Academic mobbing in cyberspace (30 May 2010) What works for women: some useful links (12 Jan 2011) The burqua ban: what's a liberal response (21 Apr 2011) C'mon sisters! Speak out! (28 Mar 2012) Psychology: where are all the men? (5 Nov 2012) Men! what you can do to improve the lot of women ( 25 Feb 2014) Should Rennard be reinstated? (1 June 2014)

Politics and Religion
Lies, damned lies and spin (15 Oct 2011) A letter to Nick Clegg from an ex liberal democrat (11 Mar 2012) BBC's 'extensive coverage' of the NHS bill (9 Apr 2012) Schoolgirls' health put at risk by Catholic view on vaccination (30 Jun 2012) A letter to Boris Johnson (30 Nov 2013) How the government spins a crisis (floods) (1 Jan 2014)

Humour and miscellaneous Orwellian prize for scientific misrepresentation (1 Jun 2010) An exciting day in the life of a scientist (24 Jun 2010) Science journal editors: a taxonomy (28 Sep 2010) Parasites, pangolins and peer review (26 Nov 2010) A day working from home (23 Dec 2010) The one hour lecture (11 Mar 2011) The expansion of research regulators (20 Mar 2011) Scientific communication: the Comment option (25 May 2011) How to survive in psychological research (13 Jul 2011) Your Twitter Profile: The Importance of Not Being Earnest (19 Nov 2011) 2011 Orwellian Prize for Journalistic Misrepresentation (29 Jan 2012) The ultimate email auto-response (12 Apr 2012) Well, this should be easy…. (21 May 2012) The bewildering bathroom challenge (19 Jul 2012) Are Starbucks hiding their profits on the planet Vulcan? (15 Nov 2012) Forget the Tower of Hanoi (11 Apr 2013) How do you communicate with a communications company? ( 30 Mar 2014) Noah: A film review from 32,000 ft (28 July 2014)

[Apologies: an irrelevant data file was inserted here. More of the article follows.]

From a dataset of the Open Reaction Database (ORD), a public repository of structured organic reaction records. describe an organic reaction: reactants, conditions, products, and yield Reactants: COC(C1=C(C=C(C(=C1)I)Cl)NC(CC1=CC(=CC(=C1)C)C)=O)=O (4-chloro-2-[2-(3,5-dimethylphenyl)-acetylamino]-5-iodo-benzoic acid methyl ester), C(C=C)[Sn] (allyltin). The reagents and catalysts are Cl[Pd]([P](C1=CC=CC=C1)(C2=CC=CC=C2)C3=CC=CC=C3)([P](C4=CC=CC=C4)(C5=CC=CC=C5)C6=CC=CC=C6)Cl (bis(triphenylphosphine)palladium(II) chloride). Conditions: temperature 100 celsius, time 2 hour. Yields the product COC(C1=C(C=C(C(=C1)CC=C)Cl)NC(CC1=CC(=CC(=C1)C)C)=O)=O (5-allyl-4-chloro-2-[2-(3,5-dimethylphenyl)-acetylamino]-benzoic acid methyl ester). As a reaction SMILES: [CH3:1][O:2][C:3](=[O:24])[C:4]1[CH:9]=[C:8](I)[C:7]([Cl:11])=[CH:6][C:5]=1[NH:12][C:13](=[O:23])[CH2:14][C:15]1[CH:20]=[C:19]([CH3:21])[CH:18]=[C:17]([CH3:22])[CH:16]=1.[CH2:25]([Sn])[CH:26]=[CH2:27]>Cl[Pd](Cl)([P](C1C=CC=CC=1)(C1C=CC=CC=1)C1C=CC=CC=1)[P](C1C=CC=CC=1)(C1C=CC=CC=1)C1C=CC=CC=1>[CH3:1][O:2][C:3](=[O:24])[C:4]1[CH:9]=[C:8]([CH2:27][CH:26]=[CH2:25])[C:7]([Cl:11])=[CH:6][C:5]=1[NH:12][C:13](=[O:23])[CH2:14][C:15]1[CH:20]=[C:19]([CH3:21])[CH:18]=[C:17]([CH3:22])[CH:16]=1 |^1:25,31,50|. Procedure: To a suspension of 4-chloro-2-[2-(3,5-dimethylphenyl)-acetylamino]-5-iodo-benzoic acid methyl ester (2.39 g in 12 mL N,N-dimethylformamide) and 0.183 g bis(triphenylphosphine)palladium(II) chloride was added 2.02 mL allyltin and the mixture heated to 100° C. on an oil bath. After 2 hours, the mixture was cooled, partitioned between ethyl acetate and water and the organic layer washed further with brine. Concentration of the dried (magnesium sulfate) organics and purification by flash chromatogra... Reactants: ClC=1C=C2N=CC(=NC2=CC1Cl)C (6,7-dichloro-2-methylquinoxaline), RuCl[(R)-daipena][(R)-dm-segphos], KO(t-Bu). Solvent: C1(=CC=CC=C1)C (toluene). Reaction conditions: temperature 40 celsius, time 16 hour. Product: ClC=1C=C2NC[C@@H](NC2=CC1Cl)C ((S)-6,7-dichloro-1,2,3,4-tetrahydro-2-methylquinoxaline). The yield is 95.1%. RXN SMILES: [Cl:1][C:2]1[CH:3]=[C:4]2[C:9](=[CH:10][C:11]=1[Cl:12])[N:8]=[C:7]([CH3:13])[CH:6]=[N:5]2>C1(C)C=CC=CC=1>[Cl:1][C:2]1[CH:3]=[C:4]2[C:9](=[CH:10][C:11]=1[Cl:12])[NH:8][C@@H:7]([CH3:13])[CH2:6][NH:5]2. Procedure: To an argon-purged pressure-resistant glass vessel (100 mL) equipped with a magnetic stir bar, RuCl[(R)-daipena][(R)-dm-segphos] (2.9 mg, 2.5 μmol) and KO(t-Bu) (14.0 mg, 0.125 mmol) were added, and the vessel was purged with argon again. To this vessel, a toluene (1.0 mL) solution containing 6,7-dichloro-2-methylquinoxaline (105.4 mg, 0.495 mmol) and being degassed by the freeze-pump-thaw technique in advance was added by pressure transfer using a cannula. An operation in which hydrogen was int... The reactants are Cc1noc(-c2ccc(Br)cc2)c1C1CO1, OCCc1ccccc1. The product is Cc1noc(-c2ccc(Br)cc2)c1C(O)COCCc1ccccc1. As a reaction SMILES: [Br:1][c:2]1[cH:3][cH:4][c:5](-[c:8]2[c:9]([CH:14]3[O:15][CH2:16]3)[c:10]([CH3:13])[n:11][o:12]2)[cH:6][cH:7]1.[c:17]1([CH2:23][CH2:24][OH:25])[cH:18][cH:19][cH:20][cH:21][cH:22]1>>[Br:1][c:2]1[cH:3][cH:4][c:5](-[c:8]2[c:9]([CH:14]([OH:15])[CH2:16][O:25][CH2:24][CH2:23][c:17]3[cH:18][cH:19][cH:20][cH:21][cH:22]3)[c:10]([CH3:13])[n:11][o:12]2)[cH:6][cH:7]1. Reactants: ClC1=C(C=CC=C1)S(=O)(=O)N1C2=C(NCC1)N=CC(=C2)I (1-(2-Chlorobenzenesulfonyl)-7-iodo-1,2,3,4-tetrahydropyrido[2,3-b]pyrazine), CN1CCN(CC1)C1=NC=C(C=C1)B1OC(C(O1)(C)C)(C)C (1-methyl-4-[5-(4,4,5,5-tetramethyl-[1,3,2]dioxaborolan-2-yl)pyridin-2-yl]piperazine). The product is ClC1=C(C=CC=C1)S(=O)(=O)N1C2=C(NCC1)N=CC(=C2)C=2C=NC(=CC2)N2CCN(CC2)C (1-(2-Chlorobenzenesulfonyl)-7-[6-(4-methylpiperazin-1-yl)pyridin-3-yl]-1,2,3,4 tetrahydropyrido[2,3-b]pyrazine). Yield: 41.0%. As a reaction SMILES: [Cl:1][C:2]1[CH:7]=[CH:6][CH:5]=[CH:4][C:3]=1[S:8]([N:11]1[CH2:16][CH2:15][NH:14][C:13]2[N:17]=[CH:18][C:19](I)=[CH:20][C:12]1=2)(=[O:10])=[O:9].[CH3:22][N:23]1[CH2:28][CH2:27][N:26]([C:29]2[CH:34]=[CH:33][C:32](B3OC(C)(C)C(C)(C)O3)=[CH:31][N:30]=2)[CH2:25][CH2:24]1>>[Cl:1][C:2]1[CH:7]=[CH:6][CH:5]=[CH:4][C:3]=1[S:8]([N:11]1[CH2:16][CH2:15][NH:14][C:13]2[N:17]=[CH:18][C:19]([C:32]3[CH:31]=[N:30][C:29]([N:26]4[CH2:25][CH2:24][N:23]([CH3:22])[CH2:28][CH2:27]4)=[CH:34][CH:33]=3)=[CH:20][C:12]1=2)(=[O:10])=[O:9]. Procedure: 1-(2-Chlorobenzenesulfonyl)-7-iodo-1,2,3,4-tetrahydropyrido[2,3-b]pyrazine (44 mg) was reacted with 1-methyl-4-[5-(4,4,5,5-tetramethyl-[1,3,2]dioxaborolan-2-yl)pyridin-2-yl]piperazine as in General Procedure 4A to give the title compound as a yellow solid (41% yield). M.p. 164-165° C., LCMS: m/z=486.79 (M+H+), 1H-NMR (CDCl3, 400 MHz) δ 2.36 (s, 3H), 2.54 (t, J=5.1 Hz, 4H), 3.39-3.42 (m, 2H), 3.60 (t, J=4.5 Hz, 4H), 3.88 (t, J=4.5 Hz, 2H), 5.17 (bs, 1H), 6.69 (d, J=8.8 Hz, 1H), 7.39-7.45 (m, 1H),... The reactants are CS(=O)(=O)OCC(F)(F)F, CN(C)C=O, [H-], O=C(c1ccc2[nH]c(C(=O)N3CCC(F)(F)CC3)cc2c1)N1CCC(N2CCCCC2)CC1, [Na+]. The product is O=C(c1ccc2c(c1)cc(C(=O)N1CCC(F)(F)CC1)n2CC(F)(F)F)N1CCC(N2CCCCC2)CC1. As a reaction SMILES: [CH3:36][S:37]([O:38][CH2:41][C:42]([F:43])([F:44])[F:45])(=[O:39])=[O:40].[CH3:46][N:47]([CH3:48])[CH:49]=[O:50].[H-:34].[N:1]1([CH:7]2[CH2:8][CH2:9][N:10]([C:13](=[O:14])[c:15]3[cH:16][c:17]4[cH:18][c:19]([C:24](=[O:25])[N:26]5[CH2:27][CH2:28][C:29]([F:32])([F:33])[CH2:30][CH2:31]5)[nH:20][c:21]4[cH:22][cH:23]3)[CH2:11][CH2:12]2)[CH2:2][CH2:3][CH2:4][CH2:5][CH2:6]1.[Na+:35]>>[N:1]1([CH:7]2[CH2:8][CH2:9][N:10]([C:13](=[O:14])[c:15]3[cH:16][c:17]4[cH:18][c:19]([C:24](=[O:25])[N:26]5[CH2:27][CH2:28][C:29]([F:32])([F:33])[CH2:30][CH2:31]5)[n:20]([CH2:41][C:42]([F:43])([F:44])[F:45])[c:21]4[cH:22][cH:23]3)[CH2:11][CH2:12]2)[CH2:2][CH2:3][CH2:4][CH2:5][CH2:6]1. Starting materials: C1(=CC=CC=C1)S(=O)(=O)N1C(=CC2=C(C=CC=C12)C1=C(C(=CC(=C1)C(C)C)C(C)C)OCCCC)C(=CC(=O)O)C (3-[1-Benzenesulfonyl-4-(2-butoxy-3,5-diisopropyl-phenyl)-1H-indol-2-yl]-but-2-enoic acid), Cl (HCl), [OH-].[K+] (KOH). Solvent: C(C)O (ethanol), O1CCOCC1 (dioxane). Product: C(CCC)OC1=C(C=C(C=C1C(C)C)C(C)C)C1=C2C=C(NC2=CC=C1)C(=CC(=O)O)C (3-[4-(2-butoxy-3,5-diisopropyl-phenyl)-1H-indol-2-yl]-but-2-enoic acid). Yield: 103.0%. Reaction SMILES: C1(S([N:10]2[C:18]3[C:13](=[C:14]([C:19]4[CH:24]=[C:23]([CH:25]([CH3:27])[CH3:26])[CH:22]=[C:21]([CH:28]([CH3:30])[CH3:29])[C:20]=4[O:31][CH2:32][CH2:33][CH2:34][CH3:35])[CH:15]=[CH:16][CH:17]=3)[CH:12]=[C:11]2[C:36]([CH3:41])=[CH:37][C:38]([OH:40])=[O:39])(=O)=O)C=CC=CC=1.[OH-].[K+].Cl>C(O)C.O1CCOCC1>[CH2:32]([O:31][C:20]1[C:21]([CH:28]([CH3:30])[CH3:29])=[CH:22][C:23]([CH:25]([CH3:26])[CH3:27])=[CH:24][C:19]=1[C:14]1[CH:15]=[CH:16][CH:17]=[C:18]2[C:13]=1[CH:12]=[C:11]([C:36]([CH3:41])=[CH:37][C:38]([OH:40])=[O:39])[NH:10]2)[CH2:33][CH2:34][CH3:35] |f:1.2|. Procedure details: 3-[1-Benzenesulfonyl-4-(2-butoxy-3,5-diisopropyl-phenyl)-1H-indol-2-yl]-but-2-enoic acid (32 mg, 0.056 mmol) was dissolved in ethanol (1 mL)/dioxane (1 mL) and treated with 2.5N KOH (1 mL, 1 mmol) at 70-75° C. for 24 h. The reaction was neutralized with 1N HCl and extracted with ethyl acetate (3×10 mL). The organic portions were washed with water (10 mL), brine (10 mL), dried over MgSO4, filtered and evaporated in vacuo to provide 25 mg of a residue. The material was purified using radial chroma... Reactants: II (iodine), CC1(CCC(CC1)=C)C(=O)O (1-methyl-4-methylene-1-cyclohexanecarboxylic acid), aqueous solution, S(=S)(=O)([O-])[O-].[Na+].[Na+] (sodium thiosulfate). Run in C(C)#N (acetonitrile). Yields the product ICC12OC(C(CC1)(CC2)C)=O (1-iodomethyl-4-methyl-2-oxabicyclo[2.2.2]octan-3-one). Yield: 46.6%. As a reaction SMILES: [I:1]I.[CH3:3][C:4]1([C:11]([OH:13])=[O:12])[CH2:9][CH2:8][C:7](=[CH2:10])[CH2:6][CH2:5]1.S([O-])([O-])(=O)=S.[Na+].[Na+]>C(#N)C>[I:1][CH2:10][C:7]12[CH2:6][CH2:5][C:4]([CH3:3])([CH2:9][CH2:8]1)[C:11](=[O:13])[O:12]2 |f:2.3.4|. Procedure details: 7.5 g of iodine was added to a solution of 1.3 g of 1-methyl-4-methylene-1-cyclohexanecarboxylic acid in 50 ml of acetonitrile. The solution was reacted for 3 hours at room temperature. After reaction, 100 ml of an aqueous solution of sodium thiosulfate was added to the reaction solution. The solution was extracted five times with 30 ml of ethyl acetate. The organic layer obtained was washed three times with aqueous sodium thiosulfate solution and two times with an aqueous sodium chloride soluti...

Tuesday, 24 February 2015

Editors behaving badly?

The H-index is a metric that was devised to identify talented individuals whose published work had made a significant impact on the field (Hirsch, 2005). One of its apparent virtues was that it was relatively difficult to game. However, analysis of publications in a group of journals in the field of developmental disabilities suggest there has been a systematic and audacious attempt at gaming the H-index by a cabal of editors.

What's the evidence for this claim? Let's start by briefly explaining what the H-index is. It's computed by rank ordering a set of publications in terms of their citation count, and identifying the point where the rank order exceeds the number of citations. So if a person has an H-index of 20 this means that they've published 20 papers with at least 20 citations – but their 21st paper (if there is one) had fewer than 21 citations.